The signers were Sens. Patty Murray (Wash.), ranking member of the Committee on Health, Education, Labor and Pensions; Elizabeth Warren (Mass.); Richard J. Durbin (Ill.); Sheldon Whitehouse (R.I.); Tammy Baldwin (Wis.); and Margaret Wood Hassan (N.H.).
Liberty President Jerry Falwell Jr. told The Washington Post and the Chronicle of Higher Education last month that the administration tapped him to lead the panel, but the White House has yet to make any official announcement. A White House spokesperson said he could neither confirm or deny the creation of the task force.
Falwell declined to comment Wednesday.
Previously, he has said the department is too heavy-handed in its regulation of colleges and universities, a view widely held by presidents in higher education. A 2015 task force co-chaired by Vanderbilt University Chancellor Nicholas Zeppos called federal education regulations “unnecessarily voluminous” and costly.
“We think many regulations published in the last decade need to be rolled back,” Falwell told the Post in January. “I’ve got notebooks full of material from professors, from heads of accrediting bodies, from people in the financial aid department who have seen problems first-hand.”
The Democratic senators, however, argued that many laws and regulations are meant to protect students and taxpayers from abuse, so weakening those rules could prove detrimental. They also took issue with the idea that university leaders whose schools receive federal student aid funding may have a chance to recommend policy changes to their own benefit.
“Unless the task force is comprised of members from diverse backgrounds and perspectives, including students and consumer advocates, we are concerned about conflicts of interests that may be created by taxpayer-subsidized entities writing the rules for their own access to federal dollars,” the lawmakers wrote.
The senators cited Liberty’s participation in federal student aid programs. Students at the evangelical Christian school, based in Lynchburg, Va., were awarded $766 million in federal grants and loans last year, and the university was the third-largest recipient of federal student loans in the country, according to data from the Education Department. Liberty also has the largest enrollment of any nonprofit institution, with more than 80,000 students. Most are enrolled in online courses.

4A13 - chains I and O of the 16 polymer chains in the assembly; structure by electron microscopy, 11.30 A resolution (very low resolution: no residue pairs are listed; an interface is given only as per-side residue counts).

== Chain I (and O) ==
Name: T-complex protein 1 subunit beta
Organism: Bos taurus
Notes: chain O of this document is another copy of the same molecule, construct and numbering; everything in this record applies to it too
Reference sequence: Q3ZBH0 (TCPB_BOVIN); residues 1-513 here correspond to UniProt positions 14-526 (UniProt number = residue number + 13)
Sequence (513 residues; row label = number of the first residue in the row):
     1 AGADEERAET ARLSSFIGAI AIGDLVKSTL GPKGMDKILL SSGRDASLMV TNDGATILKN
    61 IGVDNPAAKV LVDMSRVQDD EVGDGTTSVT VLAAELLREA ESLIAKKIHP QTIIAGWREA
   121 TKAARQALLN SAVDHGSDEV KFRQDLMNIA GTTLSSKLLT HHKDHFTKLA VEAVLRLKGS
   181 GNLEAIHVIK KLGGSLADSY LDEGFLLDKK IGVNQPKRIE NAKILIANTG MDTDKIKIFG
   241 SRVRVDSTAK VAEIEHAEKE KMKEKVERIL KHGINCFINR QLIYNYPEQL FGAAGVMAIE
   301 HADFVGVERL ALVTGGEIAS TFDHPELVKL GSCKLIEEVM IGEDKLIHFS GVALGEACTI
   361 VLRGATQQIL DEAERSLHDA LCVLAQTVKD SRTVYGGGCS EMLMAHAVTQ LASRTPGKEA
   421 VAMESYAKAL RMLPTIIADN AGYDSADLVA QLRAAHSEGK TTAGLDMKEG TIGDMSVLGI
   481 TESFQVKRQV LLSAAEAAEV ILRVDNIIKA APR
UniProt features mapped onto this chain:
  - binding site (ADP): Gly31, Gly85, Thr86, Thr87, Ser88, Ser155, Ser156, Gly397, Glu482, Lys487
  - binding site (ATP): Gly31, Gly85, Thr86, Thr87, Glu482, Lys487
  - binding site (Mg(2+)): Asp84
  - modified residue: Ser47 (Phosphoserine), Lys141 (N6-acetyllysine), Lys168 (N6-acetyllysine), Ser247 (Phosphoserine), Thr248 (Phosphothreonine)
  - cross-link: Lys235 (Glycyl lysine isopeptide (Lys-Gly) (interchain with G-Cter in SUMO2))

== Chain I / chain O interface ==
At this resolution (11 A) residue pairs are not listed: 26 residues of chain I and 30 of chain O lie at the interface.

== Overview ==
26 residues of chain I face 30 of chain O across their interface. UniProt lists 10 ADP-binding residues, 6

“Mr. Falwell’s personal and financial interests on issues affecting student loan debt, recruitment and distance education are extensive, and his perspectives must be viewed appropriately in this context,” senators wrote. “Similarly, the record of other members who are appointed to the task force should be closely examined for potential conflicts of interest.”
Falwell has said the task force will help DeVos in her duties as secretary. The creation of the panel signals that the administration and DeVos want an independent, comprehensive look at higher ed policy before making a lot of changes, Terry W. Hartle, senior vice president of the American Council on Education, said shortly after it was reported.
Still, Democrats want assurances from DeVos that the task force will not trample policies that hold colleges accountable for student success and billions of dollars in federal education funding. They have asked DeVos to provide answers to 17 requests and questions laid out in the letter no later than March 9.
“If the new task force and civil servants at the department are to play a central role in developing and executing policies for you to guard against waste, fraud and abuse in higher education, it is critically important that they take a thoughtful and balanced approach to their work,” the senators wrote.
Here’s the letter in full:
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